Friday, November 23, 2012

Land does not get a vote.

Before I start this post let me be clear this is not a post about which political party is the best.  Anyone who reads my blog know I lean left but I also admit that there are many problems with both parties, however, this post is not about any of that, it is about a group small but vocal group of Republicans who are complaining their side didn't win the recent presidential election, and in particular a really bad argument I have seen some of them appeal to in order justify these complaints.

I've seen a number of conservative/Republican bloggers (here and here) base an argument off of this map:

Of course one immediately notices that there is a lot more red than blue, this has caused some bloggers to proclaim that Romney was the real winner because he won more square mileage.  

Of course the following map of population density should give you an idea why Obama could loose on square mileage but still win the popular vote.

See, Romney one in lots of areas that had very low population density, while Obama, on average, did better in high density areas.  This shouldn't even be a surprise, since there are plenty of studies showing that people living in areas of high population density tend to skew more liberal than those living in areas of low density.

Of course a variety of justifications are offered, one person said that it was unfair that states like California had whole districts go to Romney but those districts votes went to Obama in the end because the overall majority in the state went to him.  The claim is that is is unfair for the votes of the people in that district to not count.  But how exactly is that more fair than the current system?  If you want a system in which every vote counts equally then we should get rid of the electoral college completely, not simply shrink the presidential voting blocs from state to district.  In fact this would be very bad for one simple reason, the state legislature draws up the voting districts, this would make it very easy for state governments to manipulate the results of elections.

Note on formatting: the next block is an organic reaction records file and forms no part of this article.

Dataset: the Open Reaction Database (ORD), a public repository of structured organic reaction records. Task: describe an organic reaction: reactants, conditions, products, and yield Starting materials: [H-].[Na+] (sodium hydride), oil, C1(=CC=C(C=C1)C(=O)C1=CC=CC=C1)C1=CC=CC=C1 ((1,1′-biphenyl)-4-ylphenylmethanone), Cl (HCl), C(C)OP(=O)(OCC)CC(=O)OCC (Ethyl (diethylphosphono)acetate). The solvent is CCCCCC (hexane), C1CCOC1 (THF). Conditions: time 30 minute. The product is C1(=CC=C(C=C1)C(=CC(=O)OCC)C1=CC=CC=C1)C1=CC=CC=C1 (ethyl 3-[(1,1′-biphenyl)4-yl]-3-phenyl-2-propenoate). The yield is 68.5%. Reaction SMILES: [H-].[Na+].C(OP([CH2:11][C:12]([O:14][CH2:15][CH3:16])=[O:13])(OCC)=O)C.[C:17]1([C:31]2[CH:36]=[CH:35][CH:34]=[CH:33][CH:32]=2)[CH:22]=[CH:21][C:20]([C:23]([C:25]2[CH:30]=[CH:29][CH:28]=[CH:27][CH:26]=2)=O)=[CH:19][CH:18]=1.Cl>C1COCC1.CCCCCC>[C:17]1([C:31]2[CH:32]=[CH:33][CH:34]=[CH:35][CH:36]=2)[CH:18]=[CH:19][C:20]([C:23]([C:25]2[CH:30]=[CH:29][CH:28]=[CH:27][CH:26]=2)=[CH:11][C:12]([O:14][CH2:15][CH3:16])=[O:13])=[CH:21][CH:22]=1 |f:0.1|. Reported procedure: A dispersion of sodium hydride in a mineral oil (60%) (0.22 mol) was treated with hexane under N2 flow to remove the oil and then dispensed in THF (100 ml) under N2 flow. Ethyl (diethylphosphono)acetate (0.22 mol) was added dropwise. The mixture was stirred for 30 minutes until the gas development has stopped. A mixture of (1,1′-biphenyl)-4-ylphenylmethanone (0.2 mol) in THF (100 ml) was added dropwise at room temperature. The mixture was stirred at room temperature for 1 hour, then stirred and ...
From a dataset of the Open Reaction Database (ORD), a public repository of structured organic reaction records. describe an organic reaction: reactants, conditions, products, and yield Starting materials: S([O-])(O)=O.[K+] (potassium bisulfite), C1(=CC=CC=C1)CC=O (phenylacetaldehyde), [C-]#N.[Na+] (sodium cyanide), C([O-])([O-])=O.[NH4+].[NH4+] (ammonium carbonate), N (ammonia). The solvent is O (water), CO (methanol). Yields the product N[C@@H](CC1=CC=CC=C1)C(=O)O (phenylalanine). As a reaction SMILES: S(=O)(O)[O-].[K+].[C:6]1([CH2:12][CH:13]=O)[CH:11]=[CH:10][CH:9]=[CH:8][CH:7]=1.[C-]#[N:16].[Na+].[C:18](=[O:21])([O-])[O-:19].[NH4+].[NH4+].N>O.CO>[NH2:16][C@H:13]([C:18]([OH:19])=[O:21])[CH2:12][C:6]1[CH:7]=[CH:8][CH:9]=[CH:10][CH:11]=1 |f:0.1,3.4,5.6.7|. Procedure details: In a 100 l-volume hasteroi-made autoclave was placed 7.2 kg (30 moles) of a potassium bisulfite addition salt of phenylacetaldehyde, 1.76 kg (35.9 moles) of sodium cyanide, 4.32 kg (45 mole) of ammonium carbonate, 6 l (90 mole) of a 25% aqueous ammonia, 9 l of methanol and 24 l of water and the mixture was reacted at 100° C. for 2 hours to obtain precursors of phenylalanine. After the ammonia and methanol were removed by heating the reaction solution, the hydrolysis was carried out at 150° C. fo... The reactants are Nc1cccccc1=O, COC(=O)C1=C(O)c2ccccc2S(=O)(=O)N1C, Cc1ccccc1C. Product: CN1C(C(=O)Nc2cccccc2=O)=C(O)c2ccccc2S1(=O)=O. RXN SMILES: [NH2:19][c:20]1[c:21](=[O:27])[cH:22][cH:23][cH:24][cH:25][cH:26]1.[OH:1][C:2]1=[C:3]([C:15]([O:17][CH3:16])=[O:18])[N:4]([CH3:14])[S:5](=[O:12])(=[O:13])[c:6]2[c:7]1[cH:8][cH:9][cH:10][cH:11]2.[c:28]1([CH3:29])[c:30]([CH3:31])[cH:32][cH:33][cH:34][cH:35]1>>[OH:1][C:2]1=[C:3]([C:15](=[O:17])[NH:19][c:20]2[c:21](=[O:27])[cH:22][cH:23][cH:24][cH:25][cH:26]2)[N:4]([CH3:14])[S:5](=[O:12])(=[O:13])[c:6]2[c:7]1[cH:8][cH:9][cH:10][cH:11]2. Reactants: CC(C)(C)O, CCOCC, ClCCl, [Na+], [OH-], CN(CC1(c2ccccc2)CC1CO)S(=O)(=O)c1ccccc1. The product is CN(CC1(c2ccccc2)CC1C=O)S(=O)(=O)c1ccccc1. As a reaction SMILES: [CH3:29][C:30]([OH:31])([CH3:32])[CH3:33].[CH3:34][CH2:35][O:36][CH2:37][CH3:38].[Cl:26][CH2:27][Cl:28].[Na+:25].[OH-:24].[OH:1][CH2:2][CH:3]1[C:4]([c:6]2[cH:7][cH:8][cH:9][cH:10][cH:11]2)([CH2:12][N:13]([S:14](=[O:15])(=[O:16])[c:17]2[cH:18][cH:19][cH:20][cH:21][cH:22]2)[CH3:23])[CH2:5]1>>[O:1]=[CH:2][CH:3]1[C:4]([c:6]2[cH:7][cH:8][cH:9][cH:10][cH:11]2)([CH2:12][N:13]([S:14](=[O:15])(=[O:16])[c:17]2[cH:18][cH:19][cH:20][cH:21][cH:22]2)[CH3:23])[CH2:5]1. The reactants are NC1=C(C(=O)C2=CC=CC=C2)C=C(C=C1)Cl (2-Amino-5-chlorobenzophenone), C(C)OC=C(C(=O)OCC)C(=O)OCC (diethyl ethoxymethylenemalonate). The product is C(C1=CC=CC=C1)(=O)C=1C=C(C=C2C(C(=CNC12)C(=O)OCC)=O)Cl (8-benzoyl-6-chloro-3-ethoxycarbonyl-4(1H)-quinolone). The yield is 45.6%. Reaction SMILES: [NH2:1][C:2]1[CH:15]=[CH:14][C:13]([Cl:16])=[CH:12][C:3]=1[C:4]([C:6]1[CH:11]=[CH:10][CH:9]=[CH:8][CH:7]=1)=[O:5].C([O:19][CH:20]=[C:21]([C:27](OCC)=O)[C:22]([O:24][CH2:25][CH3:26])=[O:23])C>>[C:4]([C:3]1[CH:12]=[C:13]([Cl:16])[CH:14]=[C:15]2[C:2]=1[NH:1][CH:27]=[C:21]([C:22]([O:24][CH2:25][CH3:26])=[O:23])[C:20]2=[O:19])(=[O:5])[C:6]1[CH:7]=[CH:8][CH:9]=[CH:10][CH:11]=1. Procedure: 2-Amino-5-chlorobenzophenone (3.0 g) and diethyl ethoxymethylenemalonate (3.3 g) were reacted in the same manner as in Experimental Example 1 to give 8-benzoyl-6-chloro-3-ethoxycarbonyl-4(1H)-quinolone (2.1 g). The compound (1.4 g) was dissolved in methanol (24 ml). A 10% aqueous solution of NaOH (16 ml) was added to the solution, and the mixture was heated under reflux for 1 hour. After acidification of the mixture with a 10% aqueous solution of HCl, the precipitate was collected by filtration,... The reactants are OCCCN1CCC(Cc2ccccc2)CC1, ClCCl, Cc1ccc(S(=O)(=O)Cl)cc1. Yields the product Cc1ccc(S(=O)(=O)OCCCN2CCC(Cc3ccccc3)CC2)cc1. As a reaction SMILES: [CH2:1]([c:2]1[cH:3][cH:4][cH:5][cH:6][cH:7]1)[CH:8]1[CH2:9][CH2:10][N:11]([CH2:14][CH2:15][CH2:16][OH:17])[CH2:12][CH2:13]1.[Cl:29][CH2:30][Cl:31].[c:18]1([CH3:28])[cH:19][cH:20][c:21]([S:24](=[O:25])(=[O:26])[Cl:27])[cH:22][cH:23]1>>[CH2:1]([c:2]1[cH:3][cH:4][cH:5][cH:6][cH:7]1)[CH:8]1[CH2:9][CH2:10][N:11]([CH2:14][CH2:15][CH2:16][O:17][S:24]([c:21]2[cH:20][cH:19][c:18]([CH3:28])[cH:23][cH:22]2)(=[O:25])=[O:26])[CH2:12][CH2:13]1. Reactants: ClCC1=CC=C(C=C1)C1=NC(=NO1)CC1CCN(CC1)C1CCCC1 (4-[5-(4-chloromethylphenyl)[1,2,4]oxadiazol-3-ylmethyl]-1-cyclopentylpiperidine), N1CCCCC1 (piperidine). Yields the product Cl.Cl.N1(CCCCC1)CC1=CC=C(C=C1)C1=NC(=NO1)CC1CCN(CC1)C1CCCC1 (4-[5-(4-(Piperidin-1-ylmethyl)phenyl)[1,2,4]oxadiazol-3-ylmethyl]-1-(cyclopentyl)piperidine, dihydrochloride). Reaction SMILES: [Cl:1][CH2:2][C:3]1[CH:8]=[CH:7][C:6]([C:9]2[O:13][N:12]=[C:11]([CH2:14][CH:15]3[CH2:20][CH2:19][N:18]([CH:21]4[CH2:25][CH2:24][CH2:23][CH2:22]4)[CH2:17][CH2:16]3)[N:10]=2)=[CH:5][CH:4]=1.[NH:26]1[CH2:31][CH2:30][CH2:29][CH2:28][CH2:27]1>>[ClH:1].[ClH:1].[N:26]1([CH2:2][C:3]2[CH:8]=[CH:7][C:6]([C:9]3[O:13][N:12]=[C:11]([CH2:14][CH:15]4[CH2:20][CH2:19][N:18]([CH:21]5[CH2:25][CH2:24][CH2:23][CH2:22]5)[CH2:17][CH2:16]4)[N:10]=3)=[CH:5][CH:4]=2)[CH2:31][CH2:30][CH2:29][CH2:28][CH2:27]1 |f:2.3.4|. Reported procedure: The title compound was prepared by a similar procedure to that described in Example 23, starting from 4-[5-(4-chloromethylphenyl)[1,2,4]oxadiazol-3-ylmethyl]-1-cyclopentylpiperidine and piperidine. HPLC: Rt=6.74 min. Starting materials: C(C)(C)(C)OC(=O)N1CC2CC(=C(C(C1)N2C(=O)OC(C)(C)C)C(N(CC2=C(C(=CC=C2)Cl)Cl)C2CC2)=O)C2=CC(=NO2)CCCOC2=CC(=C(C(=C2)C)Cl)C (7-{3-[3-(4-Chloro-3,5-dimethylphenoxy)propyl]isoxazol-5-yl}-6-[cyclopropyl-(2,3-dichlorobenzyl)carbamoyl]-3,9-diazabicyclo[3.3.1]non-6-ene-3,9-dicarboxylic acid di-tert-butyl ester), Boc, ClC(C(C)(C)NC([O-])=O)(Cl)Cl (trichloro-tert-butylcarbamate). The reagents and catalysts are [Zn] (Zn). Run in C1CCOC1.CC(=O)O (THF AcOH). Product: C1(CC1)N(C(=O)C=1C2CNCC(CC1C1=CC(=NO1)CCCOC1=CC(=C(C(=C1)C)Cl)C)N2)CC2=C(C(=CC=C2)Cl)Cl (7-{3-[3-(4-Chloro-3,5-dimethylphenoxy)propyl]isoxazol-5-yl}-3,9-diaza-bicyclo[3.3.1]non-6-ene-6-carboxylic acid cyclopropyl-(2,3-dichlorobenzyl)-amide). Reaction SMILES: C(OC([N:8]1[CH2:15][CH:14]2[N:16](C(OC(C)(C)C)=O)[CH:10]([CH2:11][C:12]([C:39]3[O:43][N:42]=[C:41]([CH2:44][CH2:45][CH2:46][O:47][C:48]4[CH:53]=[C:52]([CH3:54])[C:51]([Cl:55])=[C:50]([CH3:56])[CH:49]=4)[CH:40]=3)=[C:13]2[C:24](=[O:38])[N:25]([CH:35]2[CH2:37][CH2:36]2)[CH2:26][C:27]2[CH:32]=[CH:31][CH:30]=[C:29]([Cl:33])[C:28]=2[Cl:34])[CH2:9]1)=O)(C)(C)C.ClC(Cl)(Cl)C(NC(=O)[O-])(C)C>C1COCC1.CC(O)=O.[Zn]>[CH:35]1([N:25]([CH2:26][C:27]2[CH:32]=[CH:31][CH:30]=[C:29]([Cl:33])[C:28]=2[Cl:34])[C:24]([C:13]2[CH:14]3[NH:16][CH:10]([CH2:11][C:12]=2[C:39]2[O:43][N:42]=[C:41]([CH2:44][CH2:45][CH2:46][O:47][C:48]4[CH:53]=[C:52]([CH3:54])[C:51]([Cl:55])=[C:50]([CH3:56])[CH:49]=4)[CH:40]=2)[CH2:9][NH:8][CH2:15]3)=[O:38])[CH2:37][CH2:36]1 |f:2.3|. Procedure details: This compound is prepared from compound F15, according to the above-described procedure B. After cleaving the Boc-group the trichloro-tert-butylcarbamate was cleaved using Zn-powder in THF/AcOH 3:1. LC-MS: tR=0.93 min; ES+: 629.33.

Another complaint that is odd is that cities have most of the voting control, why should it be either surprising or unreasonable that the a larger population has more voting power than a smaller one?  Isn't that the way a democratic voting system is suppose to work?  The person with the most votes wins?  Are they suggesting that the votes of people in underpopulated districts should be worth more?

Of course one comment gave a reason for the complaint:
Bill O’Reilly makes a good point about the people who “want stuff.” Today Rush said: “It’s impossible to vote against Santa Claus!”. But we knew this all along. We knew that there were people in this country who believe that the government should provide them everything. And they knew Obama would punish the producers and hand over the fruit’s of their labors to them for whatever latest technological gadgets or worldly desires they covet. What we didn't know was how many of these losers there actually were—until today.
There you have it folks, people who live in cities voted for Obama because they are lazy bums who want everything for free, simple as that.  It fits the narrative they would dearly love to be true, but does it really seem likely that over fifty percent of the population expect the government to give them everything for free?  It seems to me that it is folly to assume that everyone votes for one party or the other for a singular reason.

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